The KH has barely let his "man blankie" out of his sight for the past two days. He carries it from the sofa to his upstairs office to our bed, depending on where he's hanging out. I have resisted calling him "Linus" because that be mistaken for criticism, when it fact it tickles and flatters me that he seems to love this blanket so much!

Wednesday, June 16, 2010


Happy Birthday, Older Son!

Yes, it's official: we have a teenager in the house again. Our oldest is 24, so it's been awhile. Hard to believe it's been thirteen years since my baby was born. Well, until I look at his size 11 shoes by the door. Then it's hard to remember those tiny preemie feet that were too little for the baby socks I had for him.

And that is his birthday present he's holding--are you surprised that it's a Kindle? He's declared it "the best birthday present EVER!" He's definitely my kid.

Sunday, June 13, 2010

And at the same time...

At this point in my knitting career, there are certain things I have learned and expect myself to remember and apply. Things like "knit a swatch." We all know that gauge lies, but failing to even make the effort is just throwing it in the face of the Knitting Goddess.

And "being careful not to twist." Unless you enjoy casting an entire sweater body's worth of stitches onto a circular needle and working four or so rounds before you discover that you have invented a wholly new--and probably impossible--geometric construct.

Oh, and "make a copy of your pattern" is always good to remember. I learned that one when I dropped my knitting magazine in the pool while we were on vacation, halfway through that complex lace sweater I was working on. Blowing a soggy magazine with a hair dryer for an hour does not guarantee a legible pattern at the end.

But by far the one that has burned me the most often--and the most viciously--is "and at the same time." You know what I mean: you're knitting along steadily, following the charts for cables or lace or colorwork, and all of a sudden you turn the page and read "and at the same time" and you feel all the blood drain out of your head as you learn that you should have started the decreases for the body 70 rows ago. And for a minute you wonder if anyone will notice that the fitted sweater you were knitting has morphed into a football jersey and that there is no left armhole.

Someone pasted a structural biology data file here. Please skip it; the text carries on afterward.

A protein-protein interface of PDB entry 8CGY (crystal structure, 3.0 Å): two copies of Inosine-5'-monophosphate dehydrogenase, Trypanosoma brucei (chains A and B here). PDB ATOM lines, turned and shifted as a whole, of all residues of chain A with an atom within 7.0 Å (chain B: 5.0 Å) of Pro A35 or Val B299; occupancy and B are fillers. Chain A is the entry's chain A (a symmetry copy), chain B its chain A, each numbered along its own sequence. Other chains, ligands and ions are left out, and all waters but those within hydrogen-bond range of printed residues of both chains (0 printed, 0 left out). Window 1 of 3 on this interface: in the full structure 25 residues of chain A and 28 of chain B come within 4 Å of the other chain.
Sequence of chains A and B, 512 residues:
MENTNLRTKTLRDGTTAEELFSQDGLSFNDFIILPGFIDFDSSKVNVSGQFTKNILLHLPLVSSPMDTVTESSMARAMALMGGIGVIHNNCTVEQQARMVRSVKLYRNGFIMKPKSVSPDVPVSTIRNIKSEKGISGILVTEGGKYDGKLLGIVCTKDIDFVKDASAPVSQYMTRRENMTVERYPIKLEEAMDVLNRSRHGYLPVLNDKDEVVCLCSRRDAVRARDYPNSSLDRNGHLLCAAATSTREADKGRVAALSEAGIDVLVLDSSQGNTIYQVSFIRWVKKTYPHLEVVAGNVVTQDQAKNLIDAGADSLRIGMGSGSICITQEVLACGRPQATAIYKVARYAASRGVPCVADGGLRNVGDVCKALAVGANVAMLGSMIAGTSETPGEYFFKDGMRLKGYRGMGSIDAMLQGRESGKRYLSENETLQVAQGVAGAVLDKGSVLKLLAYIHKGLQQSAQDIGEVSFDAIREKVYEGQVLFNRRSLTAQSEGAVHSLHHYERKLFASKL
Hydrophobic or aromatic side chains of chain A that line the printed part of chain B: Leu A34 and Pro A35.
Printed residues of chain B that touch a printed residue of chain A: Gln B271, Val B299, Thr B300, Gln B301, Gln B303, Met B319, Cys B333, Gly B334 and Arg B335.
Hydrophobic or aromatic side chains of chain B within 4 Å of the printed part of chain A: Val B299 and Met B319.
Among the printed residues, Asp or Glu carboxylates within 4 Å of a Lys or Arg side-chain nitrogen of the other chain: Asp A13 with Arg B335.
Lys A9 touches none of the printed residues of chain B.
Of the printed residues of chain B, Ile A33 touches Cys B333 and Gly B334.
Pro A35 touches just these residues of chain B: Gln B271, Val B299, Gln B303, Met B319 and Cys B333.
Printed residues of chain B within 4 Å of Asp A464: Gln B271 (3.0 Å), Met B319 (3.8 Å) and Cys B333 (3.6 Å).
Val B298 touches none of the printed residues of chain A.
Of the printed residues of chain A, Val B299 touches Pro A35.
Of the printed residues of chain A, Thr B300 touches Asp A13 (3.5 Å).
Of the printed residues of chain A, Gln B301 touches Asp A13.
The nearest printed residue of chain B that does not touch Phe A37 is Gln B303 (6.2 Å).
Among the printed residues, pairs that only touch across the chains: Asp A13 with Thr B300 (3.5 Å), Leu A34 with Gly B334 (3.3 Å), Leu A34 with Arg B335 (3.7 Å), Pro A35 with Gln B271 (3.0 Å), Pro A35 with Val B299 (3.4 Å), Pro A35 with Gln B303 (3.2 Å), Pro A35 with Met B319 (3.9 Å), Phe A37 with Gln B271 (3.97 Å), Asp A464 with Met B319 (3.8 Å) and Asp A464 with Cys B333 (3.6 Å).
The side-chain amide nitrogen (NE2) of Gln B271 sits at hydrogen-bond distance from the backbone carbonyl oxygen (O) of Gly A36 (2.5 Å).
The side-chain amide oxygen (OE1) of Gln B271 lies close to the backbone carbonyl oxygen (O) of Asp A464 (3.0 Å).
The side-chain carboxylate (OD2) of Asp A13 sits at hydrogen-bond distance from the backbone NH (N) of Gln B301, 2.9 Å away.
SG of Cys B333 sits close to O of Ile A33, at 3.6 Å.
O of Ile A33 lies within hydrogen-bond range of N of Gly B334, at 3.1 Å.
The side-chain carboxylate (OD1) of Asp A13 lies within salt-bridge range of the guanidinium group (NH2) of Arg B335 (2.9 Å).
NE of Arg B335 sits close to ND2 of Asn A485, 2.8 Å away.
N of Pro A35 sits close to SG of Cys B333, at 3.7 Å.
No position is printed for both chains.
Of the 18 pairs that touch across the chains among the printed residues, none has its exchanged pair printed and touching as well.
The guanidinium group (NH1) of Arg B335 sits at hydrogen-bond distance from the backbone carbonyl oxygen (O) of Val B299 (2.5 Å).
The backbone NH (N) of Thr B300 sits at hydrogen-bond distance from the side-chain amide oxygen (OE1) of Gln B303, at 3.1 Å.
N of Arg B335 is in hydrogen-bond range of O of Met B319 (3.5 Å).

We all know that you are supposed to read the pattern through from beginning to end to prevent this sort of thing from happening. In theory, at least, you will remember while you are knitting that there are some other things that are supposed to happen along the way--preferably before you knit those 70 rows that you're going to have to rip out. In my case, reality seldom conforms to theory, and so I have learned not only to read ahead, but to highlight the words "and at the same time" every time I come across them...even when I'm reading a book or newspaper, because you can just never be too careful.

So I am at a loss to explain how I could have forgotten, in working the right front of Spicy Tweed, that there is waist shaping that is supposed to be worked "at the same time." This failure is rendered more inexplicable by the fact that I had already worked this very same waist shaping on the back and the left front. But I never cease to amaze myself with my own ingenuity in finding ways to screw up my knitting. And so, gentle reader, instead of showing you two half-completed fronts of Spicy Tweed, I am showing you...nothing. You will have to take my word for it that I have been knitting diligently toward completing my WIP Cup project. I even knitted in the car today on the way to and from Julian with the kids fighting in the back seat and a hefty dog sitting in my lap. (The KH was driving. I'm a multi-tasker, but not quite that multi.)